At the end of each requested transformation, the user is prompted to rerun the program for a new transformation, or to terminate the program. The user may stop the program executing by choosing Exit from the File Menu, which will close the Lattice window. The effects of doing this in the middle of a transformation are not defined.

There are nine coordinate systems which will be used by Fermilab,
some of which are merely intermediate steps in the transformation
between two other essential coordinate systems. A brief description
of each of these coordinate systems may be found in the FMI Document
[MI-0209].

Figure 1.0 Coordinate Systems and Relationships between them

The transformation of coordinates from one of the coordinate systems
to another one, is a step wise process with a dictated route for
a given transformation. Each of the described coordinate systems
is directly related to at most two other systems, and this program
links the transformations between neighbouring coordinate systems
to provide the desired result.

The links between the various coordinate systems are shown in
Figure 1.0, with the coordinate systems identified by number,
corresponding to the listing provided by the program when it is
run.

All combinations of different start and finish coordinate systems are permitted by the program, but they must be different.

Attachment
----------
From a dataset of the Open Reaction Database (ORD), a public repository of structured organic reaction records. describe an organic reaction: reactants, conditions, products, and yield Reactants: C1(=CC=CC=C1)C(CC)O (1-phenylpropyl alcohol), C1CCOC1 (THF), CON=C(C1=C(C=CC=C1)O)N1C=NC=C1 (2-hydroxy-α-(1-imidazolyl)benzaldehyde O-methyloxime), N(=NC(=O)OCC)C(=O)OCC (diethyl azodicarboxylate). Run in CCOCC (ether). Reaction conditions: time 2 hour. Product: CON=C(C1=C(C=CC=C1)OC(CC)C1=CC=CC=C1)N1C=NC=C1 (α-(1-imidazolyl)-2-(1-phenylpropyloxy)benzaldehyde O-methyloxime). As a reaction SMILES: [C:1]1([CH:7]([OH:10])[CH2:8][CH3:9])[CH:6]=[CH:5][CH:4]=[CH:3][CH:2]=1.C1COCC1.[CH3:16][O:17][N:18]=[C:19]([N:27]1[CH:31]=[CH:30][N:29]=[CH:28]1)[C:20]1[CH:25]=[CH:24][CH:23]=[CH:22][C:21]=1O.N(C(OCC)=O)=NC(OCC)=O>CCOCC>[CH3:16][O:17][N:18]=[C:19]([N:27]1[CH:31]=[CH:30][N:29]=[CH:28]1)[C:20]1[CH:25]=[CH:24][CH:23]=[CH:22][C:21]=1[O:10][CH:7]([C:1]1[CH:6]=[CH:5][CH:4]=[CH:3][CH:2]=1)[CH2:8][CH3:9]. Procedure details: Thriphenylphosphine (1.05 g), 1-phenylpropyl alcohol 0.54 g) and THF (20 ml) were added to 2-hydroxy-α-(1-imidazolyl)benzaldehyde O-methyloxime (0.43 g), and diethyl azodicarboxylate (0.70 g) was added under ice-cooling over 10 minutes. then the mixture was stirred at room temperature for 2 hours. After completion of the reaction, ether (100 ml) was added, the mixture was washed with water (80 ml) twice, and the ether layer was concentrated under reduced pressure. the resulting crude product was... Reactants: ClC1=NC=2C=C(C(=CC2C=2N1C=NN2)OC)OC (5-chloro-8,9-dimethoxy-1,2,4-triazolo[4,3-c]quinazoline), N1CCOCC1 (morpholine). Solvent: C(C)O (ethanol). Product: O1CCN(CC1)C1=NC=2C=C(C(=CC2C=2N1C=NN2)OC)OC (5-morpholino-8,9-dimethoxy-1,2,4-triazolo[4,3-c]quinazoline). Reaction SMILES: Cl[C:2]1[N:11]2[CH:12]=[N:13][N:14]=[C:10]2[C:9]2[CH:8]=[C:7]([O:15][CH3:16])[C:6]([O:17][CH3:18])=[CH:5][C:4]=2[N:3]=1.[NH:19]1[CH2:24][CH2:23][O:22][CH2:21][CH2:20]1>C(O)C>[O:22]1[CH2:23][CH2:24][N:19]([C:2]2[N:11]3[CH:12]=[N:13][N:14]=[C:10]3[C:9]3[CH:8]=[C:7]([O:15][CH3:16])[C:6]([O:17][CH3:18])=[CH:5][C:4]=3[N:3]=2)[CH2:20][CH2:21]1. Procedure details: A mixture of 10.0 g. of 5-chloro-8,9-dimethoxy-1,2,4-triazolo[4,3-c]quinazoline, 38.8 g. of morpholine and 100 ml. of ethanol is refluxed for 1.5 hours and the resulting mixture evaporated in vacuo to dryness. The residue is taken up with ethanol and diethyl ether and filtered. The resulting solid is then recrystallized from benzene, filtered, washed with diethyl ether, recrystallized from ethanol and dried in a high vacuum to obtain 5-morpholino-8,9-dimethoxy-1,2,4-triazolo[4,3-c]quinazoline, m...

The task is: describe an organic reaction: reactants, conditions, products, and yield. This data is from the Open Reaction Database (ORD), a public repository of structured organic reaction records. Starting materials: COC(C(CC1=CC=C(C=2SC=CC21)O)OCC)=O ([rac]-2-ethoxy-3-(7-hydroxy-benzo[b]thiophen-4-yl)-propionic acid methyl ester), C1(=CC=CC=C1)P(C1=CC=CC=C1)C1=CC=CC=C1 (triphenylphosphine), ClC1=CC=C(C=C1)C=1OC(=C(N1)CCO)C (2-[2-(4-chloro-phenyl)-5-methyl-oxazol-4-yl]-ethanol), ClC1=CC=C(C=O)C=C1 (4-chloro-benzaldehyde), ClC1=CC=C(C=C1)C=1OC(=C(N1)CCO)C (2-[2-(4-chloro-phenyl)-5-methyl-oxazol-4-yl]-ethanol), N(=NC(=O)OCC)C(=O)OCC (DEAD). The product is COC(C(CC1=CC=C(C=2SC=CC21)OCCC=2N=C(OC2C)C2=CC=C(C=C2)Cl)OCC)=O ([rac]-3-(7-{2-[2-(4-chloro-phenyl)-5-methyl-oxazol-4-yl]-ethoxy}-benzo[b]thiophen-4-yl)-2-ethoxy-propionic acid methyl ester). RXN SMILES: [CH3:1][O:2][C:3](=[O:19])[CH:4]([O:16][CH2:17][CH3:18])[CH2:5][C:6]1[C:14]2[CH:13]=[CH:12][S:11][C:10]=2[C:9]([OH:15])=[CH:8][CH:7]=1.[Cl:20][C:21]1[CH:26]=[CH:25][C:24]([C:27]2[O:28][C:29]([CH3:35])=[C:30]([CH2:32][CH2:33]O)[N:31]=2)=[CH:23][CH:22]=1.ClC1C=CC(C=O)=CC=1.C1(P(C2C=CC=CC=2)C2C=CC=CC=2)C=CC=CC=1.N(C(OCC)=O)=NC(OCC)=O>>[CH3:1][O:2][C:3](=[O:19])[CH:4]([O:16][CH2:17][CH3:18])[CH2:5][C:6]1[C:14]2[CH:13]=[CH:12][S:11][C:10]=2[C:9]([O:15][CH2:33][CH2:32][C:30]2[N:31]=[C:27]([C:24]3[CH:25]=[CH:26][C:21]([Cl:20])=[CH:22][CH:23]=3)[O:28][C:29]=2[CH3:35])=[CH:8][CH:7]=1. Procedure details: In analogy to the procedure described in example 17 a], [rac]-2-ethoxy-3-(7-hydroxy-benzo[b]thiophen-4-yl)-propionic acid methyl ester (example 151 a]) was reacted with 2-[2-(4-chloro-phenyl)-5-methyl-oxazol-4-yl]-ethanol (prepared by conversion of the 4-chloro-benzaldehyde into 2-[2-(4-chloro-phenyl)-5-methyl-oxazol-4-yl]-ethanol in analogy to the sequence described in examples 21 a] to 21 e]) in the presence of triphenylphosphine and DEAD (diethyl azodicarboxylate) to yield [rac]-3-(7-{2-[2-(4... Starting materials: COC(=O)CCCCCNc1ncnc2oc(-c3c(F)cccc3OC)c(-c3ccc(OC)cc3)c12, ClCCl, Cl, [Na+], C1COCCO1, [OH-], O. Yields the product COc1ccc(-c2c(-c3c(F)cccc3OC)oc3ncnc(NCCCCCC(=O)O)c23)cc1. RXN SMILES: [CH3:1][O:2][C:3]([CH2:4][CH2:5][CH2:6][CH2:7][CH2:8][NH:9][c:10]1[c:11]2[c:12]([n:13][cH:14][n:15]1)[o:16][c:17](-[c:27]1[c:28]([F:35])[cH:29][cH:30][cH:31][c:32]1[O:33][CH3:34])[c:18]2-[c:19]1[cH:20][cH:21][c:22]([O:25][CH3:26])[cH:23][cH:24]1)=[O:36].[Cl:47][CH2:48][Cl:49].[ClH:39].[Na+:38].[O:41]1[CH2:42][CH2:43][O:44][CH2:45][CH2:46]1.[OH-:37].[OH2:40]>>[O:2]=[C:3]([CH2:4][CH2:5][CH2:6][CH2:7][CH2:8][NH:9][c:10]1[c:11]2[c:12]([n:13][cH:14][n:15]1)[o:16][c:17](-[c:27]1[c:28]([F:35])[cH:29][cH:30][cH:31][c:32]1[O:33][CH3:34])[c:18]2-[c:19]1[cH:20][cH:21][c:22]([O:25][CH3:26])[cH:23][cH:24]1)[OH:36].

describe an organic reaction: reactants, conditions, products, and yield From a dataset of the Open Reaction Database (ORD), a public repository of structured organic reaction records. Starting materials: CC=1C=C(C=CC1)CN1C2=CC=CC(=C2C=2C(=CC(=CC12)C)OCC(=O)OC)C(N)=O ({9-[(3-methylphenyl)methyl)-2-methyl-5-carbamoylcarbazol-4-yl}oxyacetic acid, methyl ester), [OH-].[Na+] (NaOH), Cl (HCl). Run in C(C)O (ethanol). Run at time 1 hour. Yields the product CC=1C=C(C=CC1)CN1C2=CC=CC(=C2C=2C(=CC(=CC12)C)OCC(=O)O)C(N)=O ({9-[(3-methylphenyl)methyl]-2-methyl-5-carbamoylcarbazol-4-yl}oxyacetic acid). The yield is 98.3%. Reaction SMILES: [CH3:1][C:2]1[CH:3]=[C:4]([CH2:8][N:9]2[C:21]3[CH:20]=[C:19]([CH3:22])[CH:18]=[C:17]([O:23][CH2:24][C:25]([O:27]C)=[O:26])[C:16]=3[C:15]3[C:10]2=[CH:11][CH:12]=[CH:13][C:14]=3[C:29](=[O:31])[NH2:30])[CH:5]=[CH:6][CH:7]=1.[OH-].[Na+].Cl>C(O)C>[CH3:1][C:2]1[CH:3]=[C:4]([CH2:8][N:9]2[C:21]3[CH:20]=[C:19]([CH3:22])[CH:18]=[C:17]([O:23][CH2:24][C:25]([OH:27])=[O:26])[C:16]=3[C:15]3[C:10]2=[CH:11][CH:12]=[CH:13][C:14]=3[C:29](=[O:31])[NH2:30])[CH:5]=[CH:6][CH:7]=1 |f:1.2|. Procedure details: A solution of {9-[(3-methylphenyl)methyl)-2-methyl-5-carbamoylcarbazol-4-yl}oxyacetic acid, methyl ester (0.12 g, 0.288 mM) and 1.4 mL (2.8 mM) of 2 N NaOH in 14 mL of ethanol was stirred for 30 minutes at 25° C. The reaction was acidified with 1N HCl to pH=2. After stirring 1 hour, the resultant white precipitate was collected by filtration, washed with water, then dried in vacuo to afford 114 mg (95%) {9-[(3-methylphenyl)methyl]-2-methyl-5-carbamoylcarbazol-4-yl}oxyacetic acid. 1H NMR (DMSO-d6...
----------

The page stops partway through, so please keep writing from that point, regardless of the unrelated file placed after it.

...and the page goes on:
The relationship between FSCS -XYZ and FSCS -XYH is shown in diagramatic
form in Figure 2.0. It is noted that for the LTCS systems there
is an additional rotation applied about CMFI to bring the xy-plane
parallel to that defined in MI-0209.

The governing equations for each of the trasformation steps depicted
in Figure 1.0, are given below for both the forward and reverse
directions.

Reference: P., Vanicek, & E.J., Krakiwsky: Geodesy the Concepts,
1982. North- Holland Publishing Company.

This transformation between the two Geodetic coordinate systems
may be explicitly expressed for the reverse transformation, but
the geodetic latitude and geodetic height are determined iteratively
for the forward transformation.

The equations describing the transformation from GCCS to GCS are:

Taking,

stopping criterion; suitable values for the precision of the transformation

In the program,

The equations describing the transformation from GCS to GCCS are:

with notation as before.

Reference: P., Vanicek, & E.J., Krakiwsky: Geodesy the Concepts,
1982. North- Holland Publishing Company.

This transformation involves a change from a right handed system
(GCCS) to a left handed coordinate system (LGS), and therefore
also involves a reflection in the plane Y = 0. In addition there
is a rotation from the Geodetic coordinates of the User Specified